Ali Miraj 7am - 10am
Kettles and fridges tracked as NHS trials AI to spot patients at risk of needing hospital care
14 November 2023, 07:21
At a glance:
- The NHS is utilising artificial intelligence to track people's eating and drinking habits at home through sensors on kettles and fridges. This allows concerning changes to be flagged early.
- Pilot programmes in Buckinghamshire and Birmingham are using AI and algorithms to identify patients most at risk of hospitalisation based on habits and health history.
- By detecting high-risk individuals early, NHS staff can reach out and provide personalised preventative care such as fall prevention or social care.
- The goal is to intervene with community-based care before conditions escalate, avoiding unnecessary hospital admissions. This will ease winter pressure when demands surge.
The NHS is using artificial intelligence to track people's eating and drinking habits in their homes. The goal is to identify changes that could lead to hospitalizations and intervene early.
Listen to this article
It comes as the health service works to get ahead of the busy winter season by reducing the number of "avoidable" admissions.
The pilot scheme in Buckinghamshire has connected AI technology to electronic sensors placed on kettles and fridges to spot changes.
Concerns are flagged to care teams who reach out to patients to stop the situation from escalating.
Matthew Wright raises his suspicions about AI regulation
Elsewhere, four GP practices in Somerset are trialling a system that highlights patients with complex needs, as well as those deemed at risk of hospital admission or who rarely contact the surgery.
They will then be contacted by health workers who can provide preventative care, such as support to prevent falls.
Amanda Pritchard, chief executive of NHS England, said: "This suite of tech and data solutions ahead of winter demonstrates how NHS staff across the country are innovating every step of the way, maximising the use of the latest technology and AI to help patients but also significantly reducing the number of avoidable A&E attendances.
"They are identifying the most at-risk or vulnerable patients and wider issues affecting their health, so teams can get to them early and help avoid an unnecessary visit to hospital - not only are these measures better for patients who can be cared for at home where they feel most comfortable but they are good for the NHS too, particularly when we know that this winter is likely to be incredibly challenging."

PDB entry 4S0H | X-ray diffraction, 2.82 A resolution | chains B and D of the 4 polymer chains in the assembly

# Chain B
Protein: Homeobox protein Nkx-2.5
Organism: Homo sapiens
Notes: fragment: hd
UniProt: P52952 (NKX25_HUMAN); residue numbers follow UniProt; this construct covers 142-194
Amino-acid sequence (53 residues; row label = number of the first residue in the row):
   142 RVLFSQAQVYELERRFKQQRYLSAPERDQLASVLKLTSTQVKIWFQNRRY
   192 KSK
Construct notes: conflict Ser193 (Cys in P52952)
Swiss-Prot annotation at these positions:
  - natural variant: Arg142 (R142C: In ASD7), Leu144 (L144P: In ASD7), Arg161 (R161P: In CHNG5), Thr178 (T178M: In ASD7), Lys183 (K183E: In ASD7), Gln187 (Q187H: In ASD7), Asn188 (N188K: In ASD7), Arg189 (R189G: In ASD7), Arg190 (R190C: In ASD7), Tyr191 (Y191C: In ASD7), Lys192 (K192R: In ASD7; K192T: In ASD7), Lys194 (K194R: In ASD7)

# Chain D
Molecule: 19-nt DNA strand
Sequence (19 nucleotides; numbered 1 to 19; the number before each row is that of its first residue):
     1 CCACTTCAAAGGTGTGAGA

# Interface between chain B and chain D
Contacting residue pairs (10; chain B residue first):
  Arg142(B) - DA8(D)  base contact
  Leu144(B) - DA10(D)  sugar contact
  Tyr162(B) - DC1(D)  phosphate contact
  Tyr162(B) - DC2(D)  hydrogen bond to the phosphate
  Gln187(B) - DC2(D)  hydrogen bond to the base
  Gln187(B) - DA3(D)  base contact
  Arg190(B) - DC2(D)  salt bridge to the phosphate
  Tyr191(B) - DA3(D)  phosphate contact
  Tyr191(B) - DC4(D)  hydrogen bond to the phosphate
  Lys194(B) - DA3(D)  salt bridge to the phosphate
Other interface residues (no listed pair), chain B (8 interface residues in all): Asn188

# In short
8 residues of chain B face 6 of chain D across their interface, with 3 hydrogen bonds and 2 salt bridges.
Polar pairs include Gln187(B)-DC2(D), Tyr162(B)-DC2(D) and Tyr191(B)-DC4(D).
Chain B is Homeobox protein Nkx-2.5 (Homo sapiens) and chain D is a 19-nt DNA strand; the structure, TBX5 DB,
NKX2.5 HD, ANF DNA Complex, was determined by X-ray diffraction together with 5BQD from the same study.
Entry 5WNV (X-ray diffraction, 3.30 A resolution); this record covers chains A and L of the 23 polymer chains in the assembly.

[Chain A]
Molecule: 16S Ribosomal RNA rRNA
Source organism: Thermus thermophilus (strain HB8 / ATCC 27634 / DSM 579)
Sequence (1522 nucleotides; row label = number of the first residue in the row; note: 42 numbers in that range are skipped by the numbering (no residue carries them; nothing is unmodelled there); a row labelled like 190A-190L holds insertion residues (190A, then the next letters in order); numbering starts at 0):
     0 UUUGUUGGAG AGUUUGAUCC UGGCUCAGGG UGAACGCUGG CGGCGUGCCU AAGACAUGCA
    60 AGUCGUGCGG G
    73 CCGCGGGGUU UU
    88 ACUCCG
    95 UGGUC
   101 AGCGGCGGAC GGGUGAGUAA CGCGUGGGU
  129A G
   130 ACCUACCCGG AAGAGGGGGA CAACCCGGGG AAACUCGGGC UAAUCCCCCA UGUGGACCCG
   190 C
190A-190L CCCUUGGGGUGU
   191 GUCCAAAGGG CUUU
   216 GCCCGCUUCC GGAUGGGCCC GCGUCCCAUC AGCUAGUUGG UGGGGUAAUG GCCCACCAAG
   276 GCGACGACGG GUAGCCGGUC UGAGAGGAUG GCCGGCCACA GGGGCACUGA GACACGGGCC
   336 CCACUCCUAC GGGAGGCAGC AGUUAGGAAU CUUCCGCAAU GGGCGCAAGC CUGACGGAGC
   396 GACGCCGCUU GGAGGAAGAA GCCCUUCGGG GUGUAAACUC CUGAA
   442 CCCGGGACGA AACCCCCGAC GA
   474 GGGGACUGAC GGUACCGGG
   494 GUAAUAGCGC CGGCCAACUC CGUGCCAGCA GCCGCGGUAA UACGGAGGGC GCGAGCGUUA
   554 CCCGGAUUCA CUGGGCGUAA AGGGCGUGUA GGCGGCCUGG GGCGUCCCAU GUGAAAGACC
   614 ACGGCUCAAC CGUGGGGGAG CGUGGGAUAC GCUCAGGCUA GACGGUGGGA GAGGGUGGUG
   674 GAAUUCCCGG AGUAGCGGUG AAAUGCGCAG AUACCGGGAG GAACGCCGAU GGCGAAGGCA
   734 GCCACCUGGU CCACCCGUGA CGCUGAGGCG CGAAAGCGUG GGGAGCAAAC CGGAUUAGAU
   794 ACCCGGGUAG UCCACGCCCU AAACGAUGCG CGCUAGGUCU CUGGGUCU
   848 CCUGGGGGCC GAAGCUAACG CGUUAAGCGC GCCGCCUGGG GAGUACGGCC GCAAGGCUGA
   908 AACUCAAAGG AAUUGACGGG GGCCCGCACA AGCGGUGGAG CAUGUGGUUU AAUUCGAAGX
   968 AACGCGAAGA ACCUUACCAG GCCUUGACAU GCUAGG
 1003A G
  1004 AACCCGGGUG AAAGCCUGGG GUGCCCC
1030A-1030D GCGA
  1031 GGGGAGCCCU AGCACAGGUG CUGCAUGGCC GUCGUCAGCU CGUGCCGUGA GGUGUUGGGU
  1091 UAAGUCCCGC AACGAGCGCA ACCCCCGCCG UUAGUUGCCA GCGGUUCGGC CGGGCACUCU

Elon Musk says AI is one of the biggest threats to humanity
Last week it emerged that 7.7 million people are on NHS waiting lists in England, the highest since records began in 2007.
Ms Pritchard added: "NHS staff across the country are already feeling the pressure with record demand for A&E and ambulance services - and so these new innovations being rolled out by NHS teams are an extra and welcome addition to our winter toolkit, with more call handlers and more beds already in place."
In Birmingham, NHS teams are piloting an algorithm to prevent thousands of hospital or GP visits.
It predicts the top 5% of patients at risk of attending or being admitted to hospital so staff can check in to offer social care measures.
Over the next two years, the scheme is aiming to prevent 4,500 unnecessary trips to A&E, as well as 17,000 overnight hospital stays and 23,000 GP appointments.
Chris Holt, chief transformation officer at Birmingham Community Healthcare NHS FT, said: "Using data more smartly and harnessing the power of AI is now crucial in supporting the highest risk patients who, with the right support, can stay well at home.
"By identifying those complex patients - most likely to attend or be admitted to hospital over winter - it means we can step in much sooner and give them support that's personalised for them."
A number of measures were announced during summer to put the NHS on a stable footing for the coming winter.
These included NHS England planning to give cash incentives to local hospitals that "overachieve" on performance measures such as A&E waiting times and ambulance handover times.
It also said it would introduce social care "traffic control centres" to help speed up hospital discharges, as well as having more ambulances on the road and extra hospital beds.
In September the Government announced a £200 million "winter resilience" fund, while last month the use of virtual wards - also known as hospitals at home - was expanded to patients with heart failure.
Virtual wards allow patients to remain at home while receiving care from clinical staff, who use apps or wearable technology to monitor them remotely.
Matt Neligan, NHS England's director of system transformation, said using data across integrated care systems provides the health service with a "much deeper insight into the full range of needs for different population groups and the drivers of health inequalities".
He added: "We are now seeing the NHS and its partners across the country able to use tools and techniques like AI and a population health management approach to identify people at highest risk of admission and support them before they need hospital treatment.
"We're increasingly able to find those individuals early and offer targeted, preventative and personalised healthcare."